However I do agree that a vote matters and irrespective of our political views lets celebrate the face we can all vote !

  3. I hope you are right about your vote counting there VK! I am on the; general, rather than Māori roll; specifically because of the mysterious way that thrice the number of Māori votes are disallowed. Say you are in Tauranga (guessing because biggest town in Waiariki?), then in 2017; 1.37% of those Māori who did get to the polling booth (also a mysteriously fewer than general) were deemed to have cast informal votes compared to the 0.45% on the general roll.

    However, I am voting for the euthanasia referendum. The doctor consultation is solely to determine if someone is indeed likely to be within their last months of life. I don’t see psychologists (even if you shout it), being much help there – even if you could get to see one in that time frame: For routine consultations (eg pre-lockdown trans issues), if you cant afford to go private, that can easily take a year on a waiting list before you actually see anyone. And that’s if you don’t have health issues that require you to reschedule. Plus post-pandemic; good luck getting a consultation that fast, unless you are actively a danger to others.

    Yes; the bill as written, may not be perfect. But I do not feel justified in condemning the terminally ill to months of agony until unquestionable perfection is achieved.

    • A few days ago 36 psychologists published an open letter explaining why they are concerned about being left out of the End of Life Choice Act:

      “In writing this we are not making any comment about the rights and wrongs of euthanasia. We uphold the right of all New Zealanders to have their own opinion on this issue. We recognise and uphold the right of every health practitioner to determine their involvement in euthanasia as their conscience directs.

      We are writing because we are seriously concerned about the way the legislation is addressing competence and decision-making capability in New Zealanders with a terminal illness.” Search for “Unsafelaw”

  4. The ecological Left will vote to keep the Greens in the AONZ parliament. Not because they think that these are doing a great political job, on contrary, but because they know that a defeat of the Greens is a generic defeat of the Left spectrum.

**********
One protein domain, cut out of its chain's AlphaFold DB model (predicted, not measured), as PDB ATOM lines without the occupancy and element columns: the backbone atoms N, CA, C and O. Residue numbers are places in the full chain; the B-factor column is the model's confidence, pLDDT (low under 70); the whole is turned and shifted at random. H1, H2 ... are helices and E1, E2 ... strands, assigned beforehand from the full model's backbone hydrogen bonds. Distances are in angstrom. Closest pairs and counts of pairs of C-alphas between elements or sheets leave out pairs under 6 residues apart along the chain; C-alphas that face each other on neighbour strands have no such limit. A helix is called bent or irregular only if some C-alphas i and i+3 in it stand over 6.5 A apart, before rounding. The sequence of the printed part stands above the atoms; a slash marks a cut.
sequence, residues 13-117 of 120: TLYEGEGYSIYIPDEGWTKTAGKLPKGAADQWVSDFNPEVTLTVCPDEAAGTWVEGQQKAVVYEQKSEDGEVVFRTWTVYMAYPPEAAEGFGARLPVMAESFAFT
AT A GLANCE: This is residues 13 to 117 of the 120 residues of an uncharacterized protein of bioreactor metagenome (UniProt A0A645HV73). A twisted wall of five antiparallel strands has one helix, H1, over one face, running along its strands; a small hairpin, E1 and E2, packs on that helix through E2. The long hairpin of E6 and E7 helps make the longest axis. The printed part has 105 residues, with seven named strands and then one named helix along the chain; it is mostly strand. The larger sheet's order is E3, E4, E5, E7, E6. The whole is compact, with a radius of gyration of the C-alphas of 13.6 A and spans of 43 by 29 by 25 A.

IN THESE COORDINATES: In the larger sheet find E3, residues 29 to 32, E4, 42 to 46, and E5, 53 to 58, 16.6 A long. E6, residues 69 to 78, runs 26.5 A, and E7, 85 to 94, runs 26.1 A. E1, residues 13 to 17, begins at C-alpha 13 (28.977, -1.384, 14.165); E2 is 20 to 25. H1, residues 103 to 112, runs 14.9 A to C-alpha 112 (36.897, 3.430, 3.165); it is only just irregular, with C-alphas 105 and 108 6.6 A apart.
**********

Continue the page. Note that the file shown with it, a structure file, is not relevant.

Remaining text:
Just making it into parliament again, some Greens will be tempted to read this as a confirmation of the party leadership, or the main political direction the Greens have taken under the aegis of Shaw. Nothing could be more wrong and seductively deceptive.

    But it can be expected to become a popular pattern of explanation within some Green party circles, therefore avoiding the required re-structuring of the Green party, both in terms of personnel as well as more cohesive strategic, tactical and practical orientation toward climate resilience and socioeconomic adaptation.

    The real measurement for the Greens’ performance is not whether they reach the 5% threshold, but why they are polling so far below their actual potentials.

    Any result below 10% of the popular vote calls for responsive action by the Green party. However, is the organization ready for a more radical re-configuration?

    Most of the Green members of parliament are solid parliamentarians, some far above the usual standards set by the other parties, and this quality is widely acknowledged.

    The point is, that exceeding these normal standards by becoming the ‘parliamentary model student’, so to say, is not the purpose of green parliamentarism.

    Nor is this by any means adequate to cover the strategic and historic challenges of the Greens in the unfolding global and local de-industrializiation process.

    More courageously, a Green party must be an avant-garde actor and groundbreaking shaker and mover in leading the socio-ecological transformation process. Otherwise, there is no need for a Green party.

    Business as usual can be done by a Labour party alone. As things stand now, and with all the access to government resources, assuming that there is the political will and intention, Labour could easily outsmart the Greens on all environmental matters.

    My assumption is that the Greens make it into the next national parliament but my hope is that they are not becoming part of the new government. A strong green opposition party is far better than a toothless appendix glued to the governing Labour party.

    Medium-term political gains can be successfully developed in collaboration with a community-centred, socio-ecological platform that rolls back all facets of neo-liberalism.

    System. Change. Now.

    On popular demand …